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To Recuse or Not to Recuse, That is the Question…

On May 11, 2020, our firm successfully argued the dismissal of a motion seeking the recusal of the Honourable Madam Justice Dietrich as the presiding judge over two applications that are currently being heard together on the Toronto Estates List: one application is with respect to the administration of an estate (the “Estate Application”) which I will not address here; and the other application is proceeding under the Substitute Decision Act (the “POA Application”) which is also not addressed.

On May 25, 2020, the Honourable Madam Justice Dietrich issued reasons in an Endorsement denying the request for her recusal. These reasons are unreported at this time, you can read a copy of Justice Dietrich’s said Endorsement here.

The Recusal Motion

The grounds for the recusal motion, as set out by the moving party in his motion materials, were that Justice Dietrich allegedly made comments in the course of a case conference which demonstrated bias or a reasonable apprehension of bias in her mind with respect to the applicant’s credibility.

The Endorsement of Justice Dietrich dismissing the recusal motion succinctly outlined the facts of each of the underlying applications, and in particular, those alleged comments which underpinned the allegation of bias or reasonable apprehension of bias by the moving party. Since the Estate Application and POA Application are still proceeding before the court, we leave the reader to review the facts as set out by Justice Dietrich in her said Endorsement.

The Law of Apprehension or Reasonable Apprehension of Bias

The Supreme Court of Canada has reliably held that the test which a judge must consider and answer in deciding whether to recuse themselves on the grounds of bias or reasonable apprehension of bias is the following:

Would an informed person, viewing the matter realistically and practically, and having thought the matter through, think it is more likely than not that the decision-maker, whether unconsciously or consciously, would not decide the matter fairly?[1]

This test contains a two-fold objective element:

  1. the person considering the alleged bias must be reasonable; and,
  2. the apprehension of bias must also be reasonable in the circumstances of the case.[2]

To unpack the elements of this test further, case law explains that a “reasonable person” is one who has knowledge of all of the relevant circumstances, including knowledge of the judicial process and the nature of judging.[3] As for the notion of “bias”, an allegation is to be evidenced by a predisposition to decide a matter in a certain way that does not leave the judicial mind open and impartial.[4]

Litigants must be aware that the threshold to prove bias is high. The Ontario Court of Appeal has held that in cases where a party seeks the recusal or disqualification of a judge, allegations of judicial bias will have to overcome the strong presumption of “judicial impartiality”.[5]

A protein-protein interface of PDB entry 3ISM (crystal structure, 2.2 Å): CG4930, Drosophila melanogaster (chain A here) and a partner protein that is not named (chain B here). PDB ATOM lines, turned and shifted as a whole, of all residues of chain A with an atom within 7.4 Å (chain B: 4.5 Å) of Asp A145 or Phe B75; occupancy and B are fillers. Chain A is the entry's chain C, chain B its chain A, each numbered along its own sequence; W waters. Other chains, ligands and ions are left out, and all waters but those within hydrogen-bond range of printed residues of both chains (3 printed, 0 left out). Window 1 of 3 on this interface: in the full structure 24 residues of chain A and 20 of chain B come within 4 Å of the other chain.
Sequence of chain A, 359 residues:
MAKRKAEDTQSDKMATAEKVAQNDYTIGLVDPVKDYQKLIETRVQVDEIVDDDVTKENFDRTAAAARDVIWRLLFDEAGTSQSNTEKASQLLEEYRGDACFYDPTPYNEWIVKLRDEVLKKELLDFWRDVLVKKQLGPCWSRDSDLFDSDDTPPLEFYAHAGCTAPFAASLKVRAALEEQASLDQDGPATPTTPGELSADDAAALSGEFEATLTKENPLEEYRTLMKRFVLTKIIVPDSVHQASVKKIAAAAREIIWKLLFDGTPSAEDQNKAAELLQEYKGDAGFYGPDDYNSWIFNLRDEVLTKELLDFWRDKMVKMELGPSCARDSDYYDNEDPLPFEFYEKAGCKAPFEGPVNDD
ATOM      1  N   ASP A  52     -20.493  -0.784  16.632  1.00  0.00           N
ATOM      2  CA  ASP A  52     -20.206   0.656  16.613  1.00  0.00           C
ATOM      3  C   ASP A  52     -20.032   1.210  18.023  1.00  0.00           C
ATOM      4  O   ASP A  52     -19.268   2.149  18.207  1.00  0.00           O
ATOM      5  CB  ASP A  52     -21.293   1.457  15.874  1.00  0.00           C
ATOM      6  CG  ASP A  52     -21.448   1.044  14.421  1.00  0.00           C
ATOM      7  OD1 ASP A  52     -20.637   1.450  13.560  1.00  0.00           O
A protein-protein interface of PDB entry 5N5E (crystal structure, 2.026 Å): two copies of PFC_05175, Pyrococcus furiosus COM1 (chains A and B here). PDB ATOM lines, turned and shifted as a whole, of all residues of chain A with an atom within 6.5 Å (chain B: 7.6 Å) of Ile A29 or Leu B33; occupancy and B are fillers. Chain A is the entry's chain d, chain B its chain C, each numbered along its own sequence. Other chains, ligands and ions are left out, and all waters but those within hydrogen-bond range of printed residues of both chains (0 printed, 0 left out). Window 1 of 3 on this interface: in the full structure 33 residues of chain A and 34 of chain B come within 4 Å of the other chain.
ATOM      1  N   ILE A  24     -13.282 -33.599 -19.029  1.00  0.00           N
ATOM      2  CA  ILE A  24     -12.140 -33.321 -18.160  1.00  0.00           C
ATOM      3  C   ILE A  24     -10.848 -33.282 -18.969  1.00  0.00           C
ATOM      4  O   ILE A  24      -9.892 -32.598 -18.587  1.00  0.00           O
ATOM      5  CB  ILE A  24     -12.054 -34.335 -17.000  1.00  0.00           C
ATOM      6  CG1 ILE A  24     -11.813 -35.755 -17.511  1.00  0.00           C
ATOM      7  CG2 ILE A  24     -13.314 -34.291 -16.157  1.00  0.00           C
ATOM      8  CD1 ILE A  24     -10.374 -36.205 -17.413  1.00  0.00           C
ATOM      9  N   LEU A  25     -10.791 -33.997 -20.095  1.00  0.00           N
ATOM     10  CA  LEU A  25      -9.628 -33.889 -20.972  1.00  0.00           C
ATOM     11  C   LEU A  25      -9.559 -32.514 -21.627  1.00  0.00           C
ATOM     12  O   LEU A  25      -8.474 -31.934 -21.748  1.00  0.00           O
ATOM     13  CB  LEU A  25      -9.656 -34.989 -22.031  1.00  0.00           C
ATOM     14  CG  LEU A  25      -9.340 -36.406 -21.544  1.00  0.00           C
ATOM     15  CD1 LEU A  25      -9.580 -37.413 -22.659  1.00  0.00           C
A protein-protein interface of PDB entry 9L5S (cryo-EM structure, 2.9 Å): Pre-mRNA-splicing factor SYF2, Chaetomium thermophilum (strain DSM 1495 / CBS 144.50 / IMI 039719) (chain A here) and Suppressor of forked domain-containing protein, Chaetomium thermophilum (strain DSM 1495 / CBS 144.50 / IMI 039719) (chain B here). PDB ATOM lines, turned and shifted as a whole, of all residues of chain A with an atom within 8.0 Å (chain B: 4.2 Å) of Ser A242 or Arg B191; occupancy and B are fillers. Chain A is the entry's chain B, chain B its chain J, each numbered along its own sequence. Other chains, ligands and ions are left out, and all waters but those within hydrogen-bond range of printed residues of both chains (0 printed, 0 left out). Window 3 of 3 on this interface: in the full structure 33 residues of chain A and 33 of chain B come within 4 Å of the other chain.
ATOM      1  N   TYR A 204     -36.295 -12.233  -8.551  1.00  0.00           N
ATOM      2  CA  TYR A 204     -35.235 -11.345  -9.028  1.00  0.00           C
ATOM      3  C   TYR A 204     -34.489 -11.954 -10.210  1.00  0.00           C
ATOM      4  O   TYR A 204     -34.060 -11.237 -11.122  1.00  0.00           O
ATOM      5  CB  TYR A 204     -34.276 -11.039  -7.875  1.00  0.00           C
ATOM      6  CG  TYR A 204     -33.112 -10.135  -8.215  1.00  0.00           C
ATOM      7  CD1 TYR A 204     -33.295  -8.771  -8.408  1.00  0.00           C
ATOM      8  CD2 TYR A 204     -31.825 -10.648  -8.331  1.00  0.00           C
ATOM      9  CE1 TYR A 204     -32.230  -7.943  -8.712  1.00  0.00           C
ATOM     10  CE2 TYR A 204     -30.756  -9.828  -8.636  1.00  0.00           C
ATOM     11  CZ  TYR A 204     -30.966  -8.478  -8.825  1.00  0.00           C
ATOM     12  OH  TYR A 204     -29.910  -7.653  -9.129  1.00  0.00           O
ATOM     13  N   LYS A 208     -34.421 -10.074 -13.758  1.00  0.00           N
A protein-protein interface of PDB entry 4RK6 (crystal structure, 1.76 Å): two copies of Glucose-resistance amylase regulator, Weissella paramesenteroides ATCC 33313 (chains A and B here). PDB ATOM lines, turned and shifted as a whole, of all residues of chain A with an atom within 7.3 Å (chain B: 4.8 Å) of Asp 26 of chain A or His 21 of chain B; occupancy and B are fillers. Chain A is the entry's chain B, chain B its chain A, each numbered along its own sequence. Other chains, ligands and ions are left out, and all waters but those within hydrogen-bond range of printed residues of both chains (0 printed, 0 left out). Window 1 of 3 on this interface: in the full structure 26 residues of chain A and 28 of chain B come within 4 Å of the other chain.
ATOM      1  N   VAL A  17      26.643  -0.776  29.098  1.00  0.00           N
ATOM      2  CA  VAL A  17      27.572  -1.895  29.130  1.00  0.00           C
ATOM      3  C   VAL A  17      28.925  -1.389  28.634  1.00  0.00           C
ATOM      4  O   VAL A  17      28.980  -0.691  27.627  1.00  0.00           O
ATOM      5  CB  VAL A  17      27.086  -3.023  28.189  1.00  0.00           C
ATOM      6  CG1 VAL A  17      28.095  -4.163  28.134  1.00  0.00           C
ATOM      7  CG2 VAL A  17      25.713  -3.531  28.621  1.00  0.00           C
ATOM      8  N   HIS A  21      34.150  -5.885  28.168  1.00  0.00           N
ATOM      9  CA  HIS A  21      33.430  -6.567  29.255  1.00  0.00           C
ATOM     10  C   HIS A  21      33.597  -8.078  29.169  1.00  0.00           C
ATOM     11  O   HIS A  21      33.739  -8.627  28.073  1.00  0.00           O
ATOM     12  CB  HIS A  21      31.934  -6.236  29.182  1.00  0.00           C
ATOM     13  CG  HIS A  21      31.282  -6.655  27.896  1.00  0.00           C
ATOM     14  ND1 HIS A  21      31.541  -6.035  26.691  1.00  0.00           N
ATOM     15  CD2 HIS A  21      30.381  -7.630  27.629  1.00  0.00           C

It is important to note that the principle of judicial impartiality is enshrined in the Oath of Office, which is taken by every judicial or officer of a court in Ontario in accordance with section 80 of the Courts of Justice Act. As such, the ONCA has declared that for a judge to step aside in the face of a specious bias claim is to give credence to a most objectionable tactic.[6]


Although the case law suggests that these kinds of recusal motions are not commonly addressed in estates matters, I hope that this article will in any event serve as a useful primer to the reader on the law of bias or reasonable apprehension of bias.

Most importantly, I hope to highlight by way of this article the importance that the legislature and the courts have placed on the bright line principal of judicial impartiality; as such principle underpins the oath of office, and in effect, the administration of justice.

I close by repeating the words of the Honourable Mister Justice Perell from one of his many decision in the case of Fontaine v Canada (Attorney General: http://canlii.ca/t/hpqpj. [7] Justice Perell explained that allegations which call into question the court’s impartiality and its integrity, such as allegations of bias or reasonable apprehension of bias, “diminish public confidence in the court’s supervision” and “may possibly be contemptuous”.

[1] Yukon Francophone School Board, Education Area No. 23 v Yukon Territory (Attorney General), 2015 SCC 25, [2015] 2 SCR 282, at paras 20-21.

[2] R v S (RD), [1997] 3 SCR 484, at para 111.

[3] Duca Financial Services Credit Union Ltd v Smith, 2016 ONSC 6289, OJ No. 5202, at para 18; Rogerson v Havergal, 2020 ONSC 2164, at para 31.

[4] Ibid at para 58.

[5] Bailey v Barbour, 2012 ONCA 325 (CanLII), at para 25.

[6] Beard Winter LLP v Shekdar, 2016 ONCA 493 (CanLII), at para.

[7] Fontaine v Canada (Attorney General), 2018 ONSC 357 (CanLII), at para 4.

This paper is intended for the purposes of providing information only and is to be used only for the purposes of guidance. This paper is not intended to be relied upon as the giving of legal advice and does not purport to be exhaustive.

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